The wind whispered through the tall trees; and whispered was the right word. Its pitch rose and fell as it coiled around trunks and whistled through branches. You could hear the hint of laughter at times. At others, sadness, sometimes even anger or loneliness. Each wisp of wind held a deep whisper. And each tree made the wind sing its own song. On a windy day, if you closed your eyes, you could almost hear the trees breathing in and out. You could hear their sighing on the breeze. This, Styx reflected, was something he had grown to love.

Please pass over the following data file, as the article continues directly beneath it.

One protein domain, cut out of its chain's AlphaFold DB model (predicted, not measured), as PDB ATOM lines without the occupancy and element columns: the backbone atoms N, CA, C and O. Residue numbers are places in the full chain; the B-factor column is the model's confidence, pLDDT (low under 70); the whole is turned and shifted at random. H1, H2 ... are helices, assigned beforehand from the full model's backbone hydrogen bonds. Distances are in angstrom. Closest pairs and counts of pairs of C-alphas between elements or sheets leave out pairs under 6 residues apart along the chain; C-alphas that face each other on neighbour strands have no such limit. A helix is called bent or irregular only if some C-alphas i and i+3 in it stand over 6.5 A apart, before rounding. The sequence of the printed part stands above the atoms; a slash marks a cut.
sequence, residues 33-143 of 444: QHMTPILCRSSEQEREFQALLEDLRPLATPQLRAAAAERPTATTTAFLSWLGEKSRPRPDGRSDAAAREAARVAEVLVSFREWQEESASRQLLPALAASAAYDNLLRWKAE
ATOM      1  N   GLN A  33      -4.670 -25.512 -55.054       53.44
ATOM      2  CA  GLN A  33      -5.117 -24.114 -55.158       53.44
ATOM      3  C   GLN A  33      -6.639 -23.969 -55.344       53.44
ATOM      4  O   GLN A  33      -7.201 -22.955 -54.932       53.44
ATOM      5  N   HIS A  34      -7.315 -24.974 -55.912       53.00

Their song surrounded him, filled him, enticed him to listen more carefully and longer. Their whispered words filled him with intrigue and a hunger to know what they spoke of. He lovingly stroked the bark of an old Ash tree as he wandered through the woods. The bark seemed to curl at his touch, shifting ever so slightly in the autumn breeze. To some, it might have seemed like the wind simply made the old trees sway, but Styx knew better. He’d seen the dance of the ancients in the autumn storms. He’d danced among them himself, and relished every minute of it. He’d stood with them through the winter snows, while icy needles stuck to each woody limb and snow covered the soft, autumn leaves like a pure, white blanket. He’d whispered to the hidden seeds and acorns as the snows began to melt, reminding them to wake up after their long sleep. Oh, and he’d sung the Song in summer. He’d sung it with all of his being. He’d danced among the lofty pines and raced the streams in the valleys, weaving the Song all the while. He’d softly sung to the saplings as they grew, and whispered the final words to old trees so they could fall into their rest. He’d helped raise Cann woods from seedlings, plant the forests of Exmoor with his brothers and even played a part in sewing the wild gorse of Dartmoor. He scratched himself absentmindedly as he remembered how sharp that gorse had grown. Even with skin like Oak bark, those sharp spines still left marks!